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Morkesagn - Where the Darkness Never Ends

Morkesagn
Where the Darkness Never Ends
by Danny Sanderson at 16 May 2016, 12:56 PM

Opting to release a full length record rather than an EP or Demo is a very bold move for a band that are on the verge of putting out their first release. The amount of effort and creative focus that has to go into something this lengthy right off the bat is something that many bands wait for some time to approach. MORKESAGN are one of the few bands that have chosen this kind of bold move for their debut release, "Where The Darkness Never Ends". This risk has paid off, however, because this record is an incredibly solid, powerful piece of vicious and intense Black Metal.

The song that opens this record, "Dungeons", is a really lengthy, borderline monolithic song, which opens on some really haunting clean guitar lines that are peppered liberally with plenty of melodic flourishes. This quickly subsides, and the bulk of the track is an incredibly tight, bestial slab of Black Metal. It has solid, punishing drums, speed-driven, eclectic guitar hooks and a wide variety of great vocal styles, from fierce shrieks, to sonorous, booming clean chants. The band aren't afraid to generously imbue their music with different hooks, musical approaches and tones, which helps make this track as interesting and engrossing as possible over its eight and a half minute span. "Heart of Darkness" is a much more primal and eerie affair, with plenty of dissonant chords in amongst the sweet guitar leads, slowly building momentum until it becomes a chaotic, cacophonous and ultimately catchy piece of music. As with the previous track, there's plenty of melody, and a polished, crisp production that really brings some of the finer points of the music to the fore of the sound for the listeners appreciation. "Heart of Poison" is a much more measured and steadily paced track, with confident guitar lines and prominent, pulsing bass sections creating a strong foundation for the bulk of the song. The vocals carve through the mix with a sharp, acidic rasp, contrasting the dense sound of the music on this song. There's some very powerful, tremolo picked sections on this track as well, which, although used sparingly, work incredibly well when they are utilised.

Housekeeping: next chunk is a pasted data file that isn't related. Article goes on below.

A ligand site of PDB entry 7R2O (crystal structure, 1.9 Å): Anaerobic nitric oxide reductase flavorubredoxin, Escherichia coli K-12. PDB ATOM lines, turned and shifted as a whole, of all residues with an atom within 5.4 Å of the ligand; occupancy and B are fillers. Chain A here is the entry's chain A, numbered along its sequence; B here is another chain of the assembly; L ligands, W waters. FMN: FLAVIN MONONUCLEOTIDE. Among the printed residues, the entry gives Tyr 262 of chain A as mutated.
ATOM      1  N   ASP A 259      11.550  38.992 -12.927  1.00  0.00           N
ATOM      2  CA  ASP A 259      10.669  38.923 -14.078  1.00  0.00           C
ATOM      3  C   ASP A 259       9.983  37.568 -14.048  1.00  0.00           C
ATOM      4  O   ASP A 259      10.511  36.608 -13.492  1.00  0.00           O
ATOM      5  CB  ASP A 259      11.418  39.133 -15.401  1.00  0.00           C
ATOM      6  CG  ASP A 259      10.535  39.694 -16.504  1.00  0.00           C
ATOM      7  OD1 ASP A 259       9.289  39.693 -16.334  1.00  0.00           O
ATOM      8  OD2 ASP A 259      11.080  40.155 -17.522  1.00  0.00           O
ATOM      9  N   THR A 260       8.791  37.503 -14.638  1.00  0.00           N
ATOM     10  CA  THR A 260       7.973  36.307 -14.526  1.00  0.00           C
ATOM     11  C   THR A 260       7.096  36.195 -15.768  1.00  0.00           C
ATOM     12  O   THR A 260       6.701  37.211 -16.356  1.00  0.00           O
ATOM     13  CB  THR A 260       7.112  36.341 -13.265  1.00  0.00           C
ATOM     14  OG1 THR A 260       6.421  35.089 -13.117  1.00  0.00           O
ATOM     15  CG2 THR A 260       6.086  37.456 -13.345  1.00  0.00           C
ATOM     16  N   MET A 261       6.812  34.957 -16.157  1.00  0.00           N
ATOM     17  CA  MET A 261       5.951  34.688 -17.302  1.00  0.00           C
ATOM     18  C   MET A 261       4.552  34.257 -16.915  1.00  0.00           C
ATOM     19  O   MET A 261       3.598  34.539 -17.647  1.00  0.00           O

The third and final part of the "Heart" trilogy is "Heart of Flame", is every bit as fierce and ferocious as the two preceding tracks. The drumming is really driven and authoritative, the guitar lines are precise and razor sharp, and the vocals are, as they have been up until this point, excellent. There's plenty of killer, melodic tinges in this song as well, which hooks the listeners attention throughout. The difference between this particular track and the one that follows it, "Temple", is practically night and day. Whereas the former is far more aggressive and intense in its approach, the latter makes great use of cleaner tones, melody inflected guitar trills and a much more accessible musical approach. The track is nonetheless every bit as dark and harsh as you would want a great Black Metal track to be, but it has more measured and catchy feel to it, especially when it comes to the guitar instrumentation on offer here, that is sure to make this song appealing to both fans of the genres grimmer side, and fans of the other, more infectious and hook-laden side of Black Metal. The albums penultimate offering, "Frost", is a confidently performed, mid-paced affair with an epic quality to it. It's yet another great track, and although it is one of this records shorter tracks, it certainly leaves an indelible impression on the overall sound and aura of the record, leading perfectly into the final track, the short, sharp shock of "Throne of Doom"; at just under three in length, this is a very brief piece of music, but it is imbued with a dark, eerie sound, monstrous, rhythmic arrangements and dense, treble heavy guitar sections. It's a great piece of instrumental music, which doesn't feel like the albums closing effort. Rather, it's very climactic, and feels like it could be building up to another song. This means that, as the final notes begin to fade away, it leaves the listener eager for more music, rather than feeling like this is the culmination of the album.

The bold gamble of releasing a full length right off the bat has definitely paid off for this band. Everything on this record, from the music and the atmosphere right down to the production, sounds amazing. A few of the songs went on slightly longer than they necessarily needed to, but this is a minor criticism. This is a really solid, catchy and impressive piece of Black Metal, and it has set a very lofty bar for the band to overcome on their next few releases. It will be really interesting to see what this band follows this record with; if nothing else, it's sure to be another powerful and monumental affair.

4 Star Rating

Tracklist:
1. Dungeons
2. Heart of Darkness
3. heart of Poison
4. Heart of Flame
5. Temple
6. Frost
7. Throne of Doom
Lineup:
Heydvald- Bass
Heisenbeard- Drums
Farn- Guitars, Backing Vocals
Ekvil- Vocals, Guitars
Record Label: Independent
     


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Edited 17 September 2019
 

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